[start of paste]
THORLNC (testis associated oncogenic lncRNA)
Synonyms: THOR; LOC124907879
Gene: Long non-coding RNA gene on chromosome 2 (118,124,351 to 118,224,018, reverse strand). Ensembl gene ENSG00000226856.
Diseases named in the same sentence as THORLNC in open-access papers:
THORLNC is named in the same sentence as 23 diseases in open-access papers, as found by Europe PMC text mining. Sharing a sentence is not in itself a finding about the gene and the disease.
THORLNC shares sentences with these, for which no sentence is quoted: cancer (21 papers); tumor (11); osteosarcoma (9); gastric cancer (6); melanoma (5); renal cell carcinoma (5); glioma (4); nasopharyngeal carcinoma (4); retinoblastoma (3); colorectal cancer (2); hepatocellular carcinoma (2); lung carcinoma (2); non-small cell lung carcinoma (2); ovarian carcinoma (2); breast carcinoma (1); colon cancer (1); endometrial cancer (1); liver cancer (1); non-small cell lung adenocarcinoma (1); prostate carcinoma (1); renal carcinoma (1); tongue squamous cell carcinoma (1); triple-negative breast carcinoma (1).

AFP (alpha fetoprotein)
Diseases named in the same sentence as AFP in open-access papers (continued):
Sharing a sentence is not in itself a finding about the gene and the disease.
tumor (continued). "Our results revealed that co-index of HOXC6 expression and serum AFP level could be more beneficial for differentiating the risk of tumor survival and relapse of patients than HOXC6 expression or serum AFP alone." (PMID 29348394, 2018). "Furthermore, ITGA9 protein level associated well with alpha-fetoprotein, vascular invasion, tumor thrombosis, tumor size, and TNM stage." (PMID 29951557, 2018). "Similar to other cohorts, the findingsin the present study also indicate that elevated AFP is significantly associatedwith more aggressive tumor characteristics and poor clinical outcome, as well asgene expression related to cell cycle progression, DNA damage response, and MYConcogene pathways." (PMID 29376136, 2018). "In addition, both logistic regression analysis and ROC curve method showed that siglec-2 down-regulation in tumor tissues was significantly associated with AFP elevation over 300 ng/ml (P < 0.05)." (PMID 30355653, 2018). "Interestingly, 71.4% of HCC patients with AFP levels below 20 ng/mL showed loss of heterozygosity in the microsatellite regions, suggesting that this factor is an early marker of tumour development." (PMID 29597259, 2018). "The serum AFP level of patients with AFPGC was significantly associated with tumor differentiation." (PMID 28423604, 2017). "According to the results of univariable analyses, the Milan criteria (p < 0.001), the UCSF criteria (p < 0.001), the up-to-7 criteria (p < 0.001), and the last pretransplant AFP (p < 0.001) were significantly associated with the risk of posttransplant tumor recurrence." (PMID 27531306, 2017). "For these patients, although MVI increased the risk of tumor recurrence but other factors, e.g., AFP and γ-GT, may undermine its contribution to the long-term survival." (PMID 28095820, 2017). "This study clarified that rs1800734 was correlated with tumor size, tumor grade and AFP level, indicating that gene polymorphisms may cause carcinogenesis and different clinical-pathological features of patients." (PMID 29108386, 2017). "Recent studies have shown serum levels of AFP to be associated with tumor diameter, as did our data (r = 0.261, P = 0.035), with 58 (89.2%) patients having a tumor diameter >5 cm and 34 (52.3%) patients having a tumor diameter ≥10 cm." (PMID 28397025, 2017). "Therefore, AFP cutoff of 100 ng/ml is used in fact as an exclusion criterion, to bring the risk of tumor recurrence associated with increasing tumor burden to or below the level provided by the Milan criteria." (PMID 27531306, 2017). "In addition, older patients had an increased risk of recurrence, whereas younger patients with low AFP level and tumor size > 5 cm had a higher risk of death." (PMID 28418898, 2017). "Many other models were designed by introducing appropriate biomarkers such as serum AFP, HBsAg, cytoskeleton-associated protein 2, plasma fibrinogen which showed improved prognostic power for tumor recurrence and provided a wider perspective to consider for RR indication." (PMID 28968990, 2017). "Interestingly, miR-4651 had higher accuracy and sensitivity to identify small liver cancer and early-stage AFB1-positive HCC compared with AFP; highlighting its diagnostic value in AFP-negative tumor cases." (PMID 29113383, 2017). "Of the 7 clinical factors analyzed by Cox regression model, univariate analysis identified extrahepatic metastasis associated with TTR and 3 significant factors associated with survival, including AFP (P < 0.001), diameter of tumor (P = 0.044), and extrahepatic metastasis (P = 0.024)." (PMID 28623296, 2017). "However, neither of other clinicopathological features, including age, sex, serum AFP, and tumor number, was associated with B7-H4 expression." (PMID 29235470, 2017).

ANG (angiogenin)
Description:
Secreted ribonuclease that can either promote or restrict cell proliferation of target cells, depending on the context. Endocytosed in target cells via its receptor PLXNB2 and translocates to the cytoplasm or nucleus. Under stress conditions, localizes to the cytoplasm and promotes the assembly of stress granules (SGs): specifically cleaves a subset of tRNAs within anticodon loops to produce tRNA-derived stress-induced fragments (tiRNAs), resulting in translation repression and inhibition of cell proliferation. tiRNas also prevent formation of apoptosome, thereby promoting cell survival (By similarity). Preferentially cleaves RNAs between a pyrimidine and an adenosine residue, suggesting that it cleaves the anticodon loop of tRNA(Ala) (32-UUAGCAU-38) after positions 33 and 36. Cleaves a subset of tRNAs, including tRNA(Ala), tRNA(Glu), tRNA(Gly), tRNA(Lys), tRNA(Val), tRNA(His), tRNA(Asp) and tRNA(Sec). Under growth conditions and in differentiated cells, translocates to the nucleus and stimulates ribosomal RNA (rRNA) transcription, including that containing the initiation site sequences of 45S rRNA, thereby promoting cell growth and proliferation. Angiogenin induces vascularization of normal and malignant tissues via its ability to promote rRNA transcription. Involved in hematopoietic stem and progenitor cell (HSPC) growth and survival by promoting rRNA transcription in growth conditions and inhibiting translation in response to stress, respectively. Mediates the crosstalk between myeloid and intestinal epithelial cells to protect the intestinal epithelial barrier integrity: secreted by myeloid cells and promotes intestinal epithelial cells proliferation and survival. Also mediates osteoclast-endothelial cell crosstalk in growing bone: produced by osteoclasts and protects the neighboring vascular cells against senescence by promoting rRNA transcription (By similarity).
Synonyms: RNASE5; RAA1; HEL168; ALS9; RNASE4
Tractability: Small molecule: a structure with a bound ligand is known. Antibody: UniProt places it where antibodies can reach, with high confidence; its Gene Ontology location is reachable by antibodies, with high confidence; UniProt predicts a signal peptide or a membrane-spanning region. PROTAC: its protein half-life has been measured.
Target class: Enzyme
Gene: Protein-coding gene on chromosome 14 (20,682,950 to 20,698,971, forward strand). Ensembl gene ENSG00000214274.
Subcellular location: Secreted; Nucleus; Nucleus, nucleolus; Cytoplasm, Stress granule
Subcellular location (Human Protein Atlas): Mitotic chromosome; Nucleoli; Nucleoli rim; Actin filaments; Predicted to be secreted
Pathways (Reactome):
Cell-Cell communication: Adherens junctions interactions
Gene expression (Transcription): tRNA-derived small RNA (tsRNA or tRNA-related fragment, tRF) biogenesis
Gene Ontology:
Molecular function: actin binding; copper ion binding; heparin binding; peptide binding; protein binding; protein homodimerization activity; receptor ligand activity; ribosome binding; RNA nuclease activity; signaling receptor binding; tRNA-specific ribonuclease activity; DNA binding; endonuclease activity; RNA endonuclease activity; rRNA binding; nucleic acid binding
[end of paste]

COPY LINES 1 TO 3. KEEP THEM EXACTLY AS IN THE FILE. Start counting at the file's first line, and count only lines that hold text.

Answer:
THORLNC (testis associated oncogenic lncRNA)
Synonyms: THOR; LOC124907879
Gene: Long non-coding RNA gene on chromosome 2 (118,124,351 to 118,224,018, reverse strand). Ensembl gene ENSG00000226856.